Christmas is supposed to be about the birth of Jesus heralding the beginning of his glorious, all-conquering kingdom on this planet. What it’s become instead is a dumbed down, domesticated, touchy-feely, emotion-driven, mystical, self-indulgent soppiness where grown people wish each other a Merry Christmas as if the world is a wonderful place full of magic and joy.
In reality the world is not full of magic and joy. At the present rate of climate change we’re on an irreversible trip to self-destruction, aided and abetted by the stupid customs and traditions of Christmas, in which we exchange mostly non recyclable gifts that end up at the local dump, we cut down perfectly formed trees by the billion for twelve days of twinkly lights on our Christmas trees, and we teach our children they are entitled to such nonsensical behaviour because it feels nice.
And maybe it does feel nice roasting chestnuts on a flaming fire and watching little kids eyes light up on seeing all the presents they’ve got, but that’s not what Christmas is about. It was never meant to be merry, or to create happy family memories that warm the heart. Christmas in its original intent was an announcement about the arrival of a king whose kingdom would be taking over this world forever. It was the start of a revolution on an unprecedented scale, full of eternal promises and consequences.
And it didn’t have its roots in a Christianized set of pagan customs either, that have sucked even mature Christians into what Christmas has become today. Christmas, the true Christmas that is, had its roots way back in the book of Isaiah and a prophecy about a child being born who was, in fact, God coming to this earth to rule it with the kind of justice and peace we long for but can never create ourselves.
And right now, at this very moment, he’s in the process of setting up his kingdom on this earth so that one day “all nations will stream to it” to be taught his ways – instead of the corruption and selfishness our world feeds on today. And he’ll make sure that no nation will ever again “take up sword” against another nation, and “no one will be trained for war anymore.”
And if only we’d spend the time reading the story of Jesus’ birth, we’d learn that representatives from the most powerful empire on earth at the time came to Jesus from miles away to worship him as king, because they knew this is what he’d been born for. It wasn’t to wish him a Merry Christmas, or exchange gifts, or put up a Christmas tree in the stable, it was to scare the liver out of king Herod in their request to worship the new king of the world.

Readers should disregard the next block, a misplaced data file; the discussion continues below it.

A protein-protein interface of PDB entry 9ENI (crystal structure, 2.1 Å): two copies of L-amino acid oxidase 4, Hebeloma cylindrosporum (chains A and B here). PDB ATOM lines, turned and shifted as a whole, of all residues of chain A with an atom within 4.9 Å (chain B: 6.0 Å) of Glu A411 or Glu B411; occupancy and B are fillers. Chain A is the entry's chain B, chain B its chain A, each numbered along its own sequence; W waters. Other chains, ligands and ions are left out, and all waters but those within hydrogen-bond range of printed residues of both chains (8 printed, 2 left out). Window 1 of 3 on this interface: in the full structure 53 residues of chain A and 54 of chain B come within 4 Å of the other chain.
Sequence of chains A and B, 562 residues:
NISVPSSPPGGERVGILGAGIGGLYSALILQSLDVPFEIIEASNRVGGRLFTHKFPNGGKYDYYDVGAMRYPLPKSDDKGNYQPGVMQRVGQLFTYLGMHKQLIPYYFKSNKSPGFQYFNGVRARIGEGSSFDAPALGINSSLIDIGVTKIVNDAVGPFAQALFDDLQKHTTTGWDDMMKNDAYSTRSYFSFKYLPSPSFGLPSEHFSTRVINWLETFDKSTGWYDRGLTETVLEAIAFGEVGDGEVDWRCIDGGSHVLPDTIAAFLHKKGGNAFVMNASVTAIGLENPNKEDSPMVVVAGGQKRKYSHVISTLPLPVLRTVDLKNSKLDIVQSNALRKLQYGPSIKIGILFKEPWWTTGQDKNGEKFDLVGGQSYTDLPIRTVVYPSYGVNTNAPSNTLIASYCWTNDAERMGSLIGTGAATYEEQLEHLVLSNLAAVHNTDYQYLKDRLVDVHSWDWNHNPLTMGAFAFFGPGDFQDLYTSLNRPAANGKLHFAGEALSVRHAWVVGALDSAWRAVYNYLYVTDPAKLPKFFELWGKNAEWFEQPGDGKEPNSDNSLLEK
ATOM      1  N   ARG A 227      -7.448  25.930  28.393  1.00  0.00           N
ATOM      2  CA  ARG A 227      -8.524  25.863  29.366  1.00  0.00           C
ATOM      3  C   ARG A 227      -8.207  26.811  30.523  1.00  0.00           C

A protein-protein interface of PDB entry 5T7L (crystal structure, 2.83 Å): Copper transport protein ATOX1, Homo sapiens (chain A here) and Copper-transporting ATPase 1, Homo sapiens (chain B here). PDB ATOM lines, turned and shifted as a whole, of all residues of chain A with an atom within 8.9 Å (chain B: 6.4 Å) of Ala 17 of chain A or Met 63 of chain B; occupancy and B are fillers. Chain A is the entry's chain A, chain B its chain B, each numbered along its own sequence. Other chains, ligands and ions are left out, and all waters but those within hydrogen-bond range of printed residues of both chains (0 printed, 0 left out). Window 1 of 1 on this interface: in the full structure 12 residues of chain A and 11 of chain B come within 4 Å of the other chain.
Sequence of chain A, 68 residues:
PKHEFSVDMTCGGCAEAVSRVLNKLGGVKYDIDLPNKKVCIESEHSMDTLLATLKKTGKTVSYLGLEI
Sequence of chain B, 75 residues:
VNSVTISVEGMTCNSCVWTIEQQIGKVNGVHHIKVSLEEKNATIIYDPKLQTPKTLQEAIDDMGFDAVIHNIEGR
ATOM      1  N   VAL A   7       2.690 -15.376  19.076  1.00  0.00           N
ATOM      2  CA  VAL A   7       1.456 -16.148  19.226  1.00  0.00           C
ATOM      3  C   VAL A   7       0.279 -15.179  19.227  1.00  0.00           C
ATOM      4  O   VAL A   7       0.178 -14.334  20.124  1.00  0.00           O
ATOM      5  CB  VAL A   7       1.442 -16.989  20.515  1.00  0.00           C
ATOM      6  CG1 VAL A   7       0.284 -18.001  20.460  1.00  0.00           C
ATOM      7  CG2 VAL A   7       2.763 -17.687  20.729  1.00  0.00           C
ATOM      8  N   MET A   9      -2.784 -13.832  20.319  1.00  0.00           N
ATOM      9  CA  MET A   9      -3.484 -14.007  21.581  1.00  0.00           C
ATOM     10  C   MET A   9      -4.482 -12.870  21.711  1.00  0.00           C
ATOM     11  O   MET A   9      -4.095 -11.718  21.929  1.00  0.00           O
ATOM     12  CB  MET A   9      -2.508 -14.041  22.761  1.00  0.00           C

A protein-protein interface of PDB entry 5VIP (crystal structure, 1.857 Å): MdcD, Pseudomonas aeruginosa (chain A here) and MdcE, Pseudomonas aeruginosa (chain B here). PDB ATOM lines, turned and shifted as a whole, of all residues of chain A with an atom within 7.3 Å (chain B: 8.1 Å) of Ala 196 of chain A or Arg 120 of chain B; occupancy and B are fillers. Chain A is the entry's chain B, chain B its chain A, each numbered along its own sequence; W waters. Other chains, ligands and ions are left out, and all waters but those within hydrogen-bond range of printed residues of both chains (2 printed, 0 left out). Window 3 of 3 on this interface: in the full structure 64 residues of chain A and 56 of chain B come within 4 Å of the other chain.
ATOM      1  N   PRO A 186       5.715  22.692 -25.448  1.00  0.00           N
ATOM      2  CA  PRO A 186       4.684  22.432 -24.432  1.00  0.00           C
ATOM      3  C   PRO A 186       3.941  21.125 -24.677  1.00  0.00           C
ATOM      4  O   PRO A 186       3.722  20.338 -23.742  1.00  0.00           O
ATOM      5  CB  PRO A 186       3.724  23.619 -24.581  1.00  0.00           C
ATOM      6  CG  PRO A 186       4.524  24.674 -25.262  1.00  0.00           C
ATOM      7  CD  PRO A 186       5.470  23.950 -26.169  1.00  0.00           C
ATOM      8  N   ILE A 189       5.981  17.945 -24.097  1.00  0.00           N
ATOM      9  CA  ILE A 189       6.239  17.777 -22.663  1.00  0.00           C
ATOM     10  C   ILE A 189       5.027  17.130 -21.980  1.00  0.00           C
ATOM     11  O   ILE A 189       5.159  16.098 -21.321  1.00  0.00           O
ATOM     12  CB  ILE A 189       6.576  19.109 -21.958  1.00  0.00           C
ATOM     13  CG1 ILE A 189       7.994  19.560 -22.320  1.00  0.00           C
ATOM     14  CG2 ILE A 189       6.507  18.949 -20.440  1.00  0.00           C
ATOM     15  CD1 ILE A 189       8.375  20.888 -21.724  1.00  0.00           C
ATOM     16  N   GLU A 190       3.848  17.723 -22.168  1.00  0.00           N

They were the first major shot across the bow to all the reigning powers on earth that a new king had arrived, exactly as predicted by Isaiah – and on the exact date predicted by Daniel – and this new king had been given all the authority and power he needed to set up a kingdom that would “never be destroyed.”
And roughly thirty years later, a flowing haired eater of locusts and honey suddenly appeared on the landscape yelling “I’m the voice predicted in Isaiah who’d be calling out, ‘Clear the way for the Lord’s coming,’” to confirm the arrival of this new king of the world. The revolution had begun.
And the very next day, guess what happens? Jesus arrives on the scene and John the Baptizer hops up and down yelling, “I have seen and I testify that this is the Son of God.”
Them’s fighting words all right, aimed right at the heart of the political system ruling over the Jews at the time, because the head of the Roman Empire, Augustus Caesar, had taken that same title, “son of god” too. His father, Julius Caesar, had claimed he was a god, so his son naturally assumed the title, “son of god.” To call Jesus the “Son of God” too, then, was a second shot across the bow to the reigning powers that he was the one who had the right to that title, and no one else. The revolution was now truly on its way.
Mark then confirmed all this at the very beginning of his book, describing the Christian message as “the gospel about Jesus Christ, Son of God,” exactly as predicted by John the Baptizer from the book of Isaiah. Same shot across the bows, and the same announcement that the revolution had begun. Thirteen verses later, Jesus himself announces, “The time has come. The kingdom of God is near. Repent and believe the good news.”
The good news of what, though? It was the best news ever, that his kingdom would soon become the ruling kingdom on earth, and at last people would have a choice. They could dump all the ways of this world that had never solved anything and follow the ways of his world instead. And to give them a good idea of what the ways of his world were like, he demonstrated them for the next three and a half years, and they were summarized by Matthew in the Sermon on the Mount. The revolution had begun, along with a clear manifesto of what it entailed.
And that’s what we’re faced with as Christians when Christmas comes up again. It’s about joining the revolution of living the ways of Jesus’ kingdom now, so that one day we get the chance as Jesus’ partners to teach the whole world his ways.
It’s not about roasting chestnuts, it’s about confronting the world with a whole different way of living and thinking that Jesus taught. It’s not about wishing people a Merry Christmas, it’s saying, “Long live King Jesus; up the revolution.”